Krispy Kreme Doughnut Giveaway Slammed by Police

Information on this page was reviewed by a specialist defence lawyer before being published. Click to read more.
Krispy Kreme

New South Wales Police are investigating a national promotion by popular doughnut chain Krispy Kreme, due to a doughnut giveaway which may have led to contraventions of COVID rules.

The giveaway caused traffic jams and long queues at some stores and drew major criticism from police for its lack of foresight and planning. Police say they are investigating allegations that social distancing health regulations may have been breached. In New South Wales, businesses face fines of up to $5,000 and individuals face a fine of up to $1,000.

Promotion causes chaos

While some social media posts showed customers walking into stores and picking up their freebies without hassle, there were images of long queues of people in close proximity at multiple stores.

Some people described the frenzy to get the free doughnuts a ‘stampede.’ One store required security staff to manage the crowd, which in itself is not entirely surprising given that only a few months ago people were arrested and in some cases charged, for fighting over toilet paper supplies in some supermarkets.

The promo, which ironically, provided doughnuts to anyone who celebrated a birthday in lockdown, had the potential to cause more community contamination of the virus which has not been completely eradicated.

And, as the latest Victorian outbreak has shown, the virus can spread quickly and without warning. Another 270 cases have been confirmed in recent days. Currently 57 police officers in Victoria are in mandatory isolation awaiting Covid-19 test results.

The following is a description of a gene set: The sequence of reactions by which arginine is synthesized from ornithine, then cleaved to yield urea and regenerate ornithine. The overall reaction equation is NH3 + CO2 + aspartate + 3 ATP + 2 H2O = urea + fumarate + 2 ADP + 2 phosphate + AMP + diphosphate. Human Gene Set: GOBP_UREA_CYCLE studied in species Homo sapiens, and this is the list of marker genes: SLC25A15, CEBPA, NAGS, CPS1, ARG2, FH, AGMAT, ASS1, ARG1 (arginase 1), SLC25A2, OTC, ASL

Complacency and community transmission

In New South Wales, there are signs that we too could be entering a precarious new phase of contagion. Thirteen new cases have been detected, many of which are community transmissions. In recent weeks 21 cases have been linked to the Crossroads Hotel at Casula.

The Star Casino has also warned that a patron who attended the casino on July 4 has tested positive for Covid-19. This case is also linked to the Casula Hotel. The casino has been fined for breaching public health regulations.

New restrictions for pubs and venues

The New South Wales Government recently implemented new restrictions on pubs and venues. Group bookings will be reduced from 20 people back to 10 and large venues will not be allowed to have more than 300 patrons.

Border Control

While Queensland has opened its borders to New South Wales, Victorians remain banned from the state. It has however declared Casula and Campbelltown and Liverpool as ‘hotspots’ meaning anyone from these areas will be subject to quarantine requirements if they want to cross the border into Queensland. Despite borders now being open, everyone requires a pass to cross. These can be downloaded from the Queensland Government website.

While there was always going to be the possibility of further outbreaks, even after the original pandemic was under control, the Australian Federal Government has long held concerns that the economy would not be able to survive another national outbreak, so all precautions are currently being taken to make sure hotspots are identified quickly and managed.

It also means that we shouldn’t take our freedoms for granted just yet, as restrictions can be reinstated at any time.

Police are urging people to do the right thing and maintain an acceptable distance from each other, as well as practice hand hygiene and stay home if unwell. In New South Wales there are 70,000 police officers patrolling public health act compliance, and the police are also receiving tip-offs about potential breaches through Crime Stoppers.

Last updated on

Receive all of our articles weekly


Sonia Hickey

Sonia Hickey is a freelance writer, magazine journalist, and owner of 'Woman with Words'. She has a strong interest in social justice and is a member of the Sydney Criminal Lawyers® content team. Sonia is the winner of the Mondaq Thought Leadership Awards, Spring 2022.

Your Opinion Matters